The International Writers Magazine: Review
The Passport – Herta Muller
Serpents Tail (Profile Books Ltd)
There is a stark simplicity to Mullers prose. When this is used to convey the sultry natural scenes and ignoble baseness of trying to live in Ceausescu's Romania the results are poetically explosive.
Windisch and his wife and daughter Amalie live in a mill with a smallholding. Trapped in Romania after the war, Windisch wants to leave and migrate to West Germany. The Romanians do not like the Germans and welcome their departure, but first Windisch needs passports, and he also knows that church and state require a price for this.
The symbolic centre of this work is ‘The tear’;
‘On the white paper was a tear. It had a hole at its tip. Inside, in its stomach, the tear had a groove. Under the tear lay a note. Rudi had written: The tear is empty. Fill it with water. Preferably with rain water. Amalie couldn’t fill the tear. It was summer and the village was Parched.’
The book is full of symbolism, each vignette like a Bruegel painting. Everything here is on the surface; the people; the trees; the wildlife; the shadows, but what you don’t see is the drudgery, the suspicion and the hypocrisy. It is a life of stark despair and despondency, punctuated only by the scenery and props of nature, the hot summer sun and freezing cold winters.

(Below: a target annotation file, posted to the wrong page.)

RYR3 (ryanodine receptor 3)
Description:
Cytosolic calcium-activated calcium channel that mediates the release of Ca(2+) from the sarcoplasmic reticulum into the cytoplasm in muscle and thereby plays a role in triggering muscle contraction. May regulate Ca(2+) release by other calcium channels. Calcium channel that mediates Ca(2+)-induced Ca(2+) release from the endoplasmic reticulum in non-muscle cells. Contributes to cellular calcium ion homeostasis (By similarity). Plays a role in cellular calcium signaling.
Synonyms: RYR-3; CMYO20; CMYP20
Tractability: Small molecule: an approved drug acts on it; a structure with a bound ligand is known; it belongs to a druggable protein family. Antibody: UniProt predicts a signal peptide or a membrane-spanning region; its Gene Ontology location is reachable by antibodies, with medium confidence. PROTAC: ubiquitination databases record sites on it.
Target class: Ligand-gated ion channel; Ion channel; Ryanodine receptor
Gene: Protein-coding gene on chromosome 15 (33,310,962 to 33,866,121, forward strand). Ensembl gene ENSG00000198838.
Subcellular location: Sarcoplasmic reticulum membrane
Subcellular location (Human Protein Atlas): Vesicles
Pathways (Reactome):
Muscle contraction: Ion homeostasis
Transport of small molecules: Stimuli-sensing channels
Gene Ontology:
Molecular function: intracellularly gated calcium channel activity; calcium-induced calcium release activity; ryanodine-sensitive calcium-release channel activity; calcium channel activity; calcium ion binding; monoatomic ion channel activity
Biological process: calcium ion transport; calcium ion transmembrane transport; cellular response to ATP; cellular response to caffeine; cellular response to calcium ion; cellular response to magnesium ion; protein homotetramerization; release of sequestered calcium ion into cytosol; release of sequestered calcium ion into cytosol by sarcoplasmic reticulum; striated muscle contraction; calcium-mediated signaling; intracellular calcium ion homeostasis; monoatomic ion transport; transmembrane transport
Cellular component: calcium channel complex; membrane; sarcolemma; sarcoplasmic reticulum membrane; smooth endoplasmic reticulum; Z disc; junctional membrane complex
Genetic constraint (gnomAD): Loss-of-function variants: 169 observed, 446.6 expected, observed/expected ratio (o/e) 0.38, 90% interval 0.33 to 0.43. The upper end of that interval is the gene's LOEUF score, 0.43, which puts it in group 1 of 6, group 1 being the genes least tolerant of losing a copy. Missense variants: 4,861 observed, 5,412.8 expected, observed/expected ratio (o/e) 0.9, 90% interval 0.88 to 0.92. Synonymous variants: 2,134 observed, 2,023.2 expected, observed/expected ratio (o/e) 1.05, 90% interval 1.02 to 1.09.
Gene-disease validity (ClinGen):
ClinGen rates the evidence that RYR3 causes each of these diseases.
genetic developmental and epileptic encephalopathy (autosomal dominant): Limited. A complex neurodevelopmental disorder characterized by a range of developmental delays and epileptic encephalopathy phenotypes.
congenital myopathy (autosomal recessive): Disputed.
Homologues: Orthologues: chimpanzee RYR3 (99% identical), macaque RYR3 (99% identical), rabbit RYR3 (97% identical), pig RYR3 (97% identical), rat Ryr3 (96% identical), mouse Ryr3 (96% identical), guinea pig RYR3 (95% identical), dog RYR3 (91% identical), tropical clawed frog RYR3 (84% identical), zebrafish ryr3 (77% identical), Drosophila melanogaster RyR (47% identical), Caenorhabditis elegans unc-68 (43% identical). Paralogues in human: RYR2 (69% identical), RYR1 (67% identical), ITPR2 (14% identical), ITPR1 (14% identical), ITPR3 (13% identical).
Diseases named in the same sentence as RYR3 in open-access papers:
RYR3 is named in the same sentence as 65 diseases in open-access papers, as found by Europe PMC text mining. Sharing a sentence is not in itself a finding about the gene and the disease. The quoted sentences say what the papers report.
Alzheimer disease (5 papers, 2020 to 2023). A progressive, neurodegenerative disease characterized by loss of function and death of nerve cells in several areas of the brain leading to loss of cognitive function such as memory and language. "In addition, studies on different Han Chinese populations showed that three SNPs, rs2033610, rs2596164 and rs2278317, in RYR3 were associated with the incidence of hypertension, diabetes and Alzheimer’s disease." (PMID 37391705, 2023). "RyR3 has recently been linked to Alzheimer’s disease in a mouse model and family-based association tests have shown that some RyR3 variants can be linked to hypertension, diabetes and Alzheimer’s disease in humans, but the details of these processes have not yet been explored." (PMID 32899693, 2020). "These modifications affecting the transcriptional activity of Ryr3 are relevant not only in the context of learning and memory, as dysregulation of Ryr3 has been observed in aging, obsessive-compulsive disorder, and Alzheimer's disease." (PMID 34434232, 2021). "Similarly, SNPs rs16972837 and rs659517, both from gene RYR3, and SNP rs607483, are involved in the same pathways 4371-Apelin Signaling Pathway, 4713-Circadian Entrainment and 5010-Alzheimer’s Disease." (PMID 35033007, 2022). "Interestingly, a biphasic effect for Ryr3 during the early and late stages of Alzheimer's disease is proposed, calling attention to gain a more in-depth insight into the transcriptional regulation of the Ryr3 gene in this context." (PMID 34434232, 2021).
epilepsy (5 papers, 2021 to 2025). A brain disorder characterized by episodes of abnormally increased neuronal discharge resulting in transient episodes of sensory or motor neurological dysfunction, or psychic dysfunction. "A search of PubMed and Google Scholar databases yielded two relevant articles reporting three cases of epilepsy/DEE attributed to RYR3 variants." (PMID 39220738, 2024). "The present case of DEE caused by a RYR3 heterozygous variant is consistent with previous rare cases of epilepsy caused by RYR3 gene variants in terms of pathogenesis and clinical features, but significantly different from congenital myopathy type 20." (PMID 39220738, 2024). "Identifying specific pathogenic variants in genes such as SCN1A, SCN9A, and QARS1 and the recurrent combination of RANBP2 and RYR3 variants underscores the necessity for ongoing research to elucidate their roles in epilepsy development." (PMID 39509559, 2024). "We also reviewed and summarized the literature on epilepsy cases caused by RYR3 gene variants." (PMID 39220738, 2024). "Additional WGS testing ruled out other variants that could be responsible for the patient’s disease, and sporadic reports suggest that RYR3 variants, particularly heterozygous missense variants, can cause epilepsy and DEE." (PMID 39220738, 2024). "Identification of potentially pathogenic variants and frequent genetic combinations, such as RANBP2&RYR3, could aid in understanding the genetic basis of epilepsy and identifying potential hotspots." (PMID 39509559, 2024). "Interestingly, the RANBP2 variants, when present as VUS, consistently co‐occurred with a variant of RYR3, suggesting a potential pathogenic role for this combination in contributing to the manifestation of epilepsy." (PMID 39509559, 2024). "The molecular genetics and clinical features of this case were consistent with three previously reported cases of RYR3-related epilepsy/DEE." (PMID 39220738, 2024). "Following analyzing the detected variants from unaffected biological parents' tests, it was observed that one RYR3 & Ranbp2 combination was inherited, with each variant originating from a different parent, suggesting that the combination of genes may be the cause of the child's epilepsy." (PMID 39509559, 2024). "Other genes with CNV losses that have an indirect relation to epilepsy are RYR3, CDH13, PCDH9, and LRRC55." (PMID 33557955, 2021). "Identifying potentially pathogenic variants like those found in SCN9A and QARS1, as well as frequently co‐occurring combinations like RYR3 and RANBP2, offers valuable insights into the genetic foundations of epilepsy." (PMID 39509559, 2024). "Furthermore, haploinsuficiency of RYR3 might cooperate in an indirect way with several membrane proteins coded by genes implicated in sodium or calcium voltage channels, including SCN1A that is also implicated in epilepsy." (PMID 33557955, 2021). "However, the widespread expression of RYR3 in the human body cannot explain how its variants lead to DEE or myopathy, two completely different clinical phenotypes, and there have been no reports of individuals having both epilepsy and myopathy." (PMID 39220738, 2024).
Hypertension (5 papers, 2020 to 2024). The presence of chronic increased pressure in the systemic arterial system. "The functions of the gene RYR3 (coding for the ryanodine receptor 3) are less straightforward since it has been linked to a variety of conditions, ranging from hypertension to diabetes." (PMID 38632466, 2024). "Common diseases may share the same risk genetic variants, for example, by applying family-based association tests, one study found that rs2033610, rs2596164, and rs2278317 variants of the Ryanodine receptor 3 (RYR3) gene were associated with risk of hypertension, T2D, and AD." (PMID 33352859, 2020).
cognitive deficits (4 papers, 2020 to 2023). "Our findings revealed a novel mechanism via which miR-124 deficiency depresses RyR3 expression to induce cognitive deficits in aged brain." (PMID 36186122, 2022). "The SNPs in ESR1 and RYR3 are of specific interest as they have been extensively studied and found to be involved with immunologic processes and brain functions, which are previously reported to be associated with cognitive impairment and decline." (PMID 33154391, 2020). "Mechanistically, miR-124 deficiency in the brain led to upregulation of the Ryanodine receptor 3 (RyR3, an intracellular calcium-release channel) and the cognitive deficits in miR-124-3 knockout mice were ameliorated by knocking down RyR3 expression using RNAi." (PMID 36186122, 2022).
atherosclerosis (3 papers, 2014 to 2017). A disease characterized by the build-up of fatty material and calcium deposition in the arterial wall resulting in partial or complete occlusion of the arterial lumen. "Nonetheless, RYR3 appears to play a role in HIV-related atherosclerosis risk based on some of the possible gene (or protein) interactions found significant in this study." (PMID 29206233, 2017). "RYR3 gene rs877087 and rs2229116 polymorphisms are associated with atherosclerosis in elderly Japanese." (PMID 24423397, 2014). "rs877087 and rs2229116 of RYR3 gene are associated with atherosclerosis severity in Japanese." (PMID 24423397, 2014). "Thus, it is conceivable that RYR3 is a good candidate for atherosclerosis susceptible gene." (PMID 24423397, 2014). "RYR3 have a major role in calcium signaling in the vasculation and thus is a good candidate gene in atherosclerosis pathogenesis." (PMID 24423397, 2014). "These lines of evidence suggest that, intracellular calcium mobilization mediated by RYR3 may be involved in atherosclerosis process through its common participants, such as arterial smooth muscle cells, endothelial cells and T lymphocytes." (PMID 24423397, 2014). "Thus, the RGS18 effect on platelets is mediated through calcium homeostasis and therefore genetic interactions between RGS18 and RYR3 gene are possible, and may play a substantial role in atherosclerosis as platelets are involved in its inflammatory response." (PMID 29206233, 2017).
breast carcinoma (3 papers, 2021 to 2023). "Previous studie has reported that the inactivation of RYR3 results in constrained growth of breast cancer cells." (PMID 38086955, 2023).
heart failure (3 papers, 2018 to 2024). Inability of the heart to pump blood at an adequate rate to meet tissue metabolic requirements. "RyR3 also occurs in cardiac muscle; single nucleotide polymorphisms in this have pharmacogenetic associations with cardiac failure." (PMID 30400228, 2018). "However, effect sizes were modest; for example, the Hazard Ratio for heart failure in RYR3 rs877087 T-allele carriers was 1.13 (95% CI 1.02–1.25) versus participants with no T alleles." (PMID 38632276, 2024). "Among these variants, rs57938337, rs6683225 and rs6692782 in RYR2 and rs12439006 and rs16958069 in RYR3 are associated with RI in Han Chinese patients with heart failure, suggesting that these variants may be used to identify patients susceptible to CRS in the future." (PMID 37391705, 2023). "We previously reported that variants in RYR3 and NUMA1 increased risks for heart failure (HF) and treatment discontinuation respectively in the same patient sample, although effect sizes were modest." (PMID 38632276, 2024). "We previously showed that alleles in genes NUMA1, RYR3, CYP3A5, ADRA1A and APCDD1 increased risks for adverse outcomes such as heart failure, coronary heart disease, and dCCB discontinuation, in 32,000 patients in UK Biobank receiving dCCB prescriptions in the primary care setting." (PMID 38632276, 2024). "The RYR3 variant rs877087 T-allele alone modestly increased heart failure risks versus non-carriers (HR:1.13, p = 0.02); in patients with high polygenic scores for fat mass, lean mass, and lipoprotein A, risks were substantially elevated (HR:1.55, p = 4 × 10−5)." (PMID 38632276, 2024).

Muller has not convinced all the reviewing fraternity, largely over her clipped style. But for me, the style is the key to this surrealist, existentialist prose poem: it balances the starkness in its most brutal reality, in the same way that Bruegal uses colours in his depictions of rural life, to bring out contrasts and to show incongruity.
But make no mistake, however the picture is arranged, these vignettes are from the most realistic of real life. And the trick for me is the distance Muller gets between herself as author and her work. If you want passion and involvement, don’t look here, this is as near to the ‘alien’s eye view’ that it gets.
© Paul Valentine Feb 2010
Paul is studying for his MA in Creative Writing at a South Coast University in the UK
The Rapture by Liz Jensen
Paul Valentine review
Liz Jensen must know that her story isn’t even a little far fetched, it is far fetched to the point of hilarity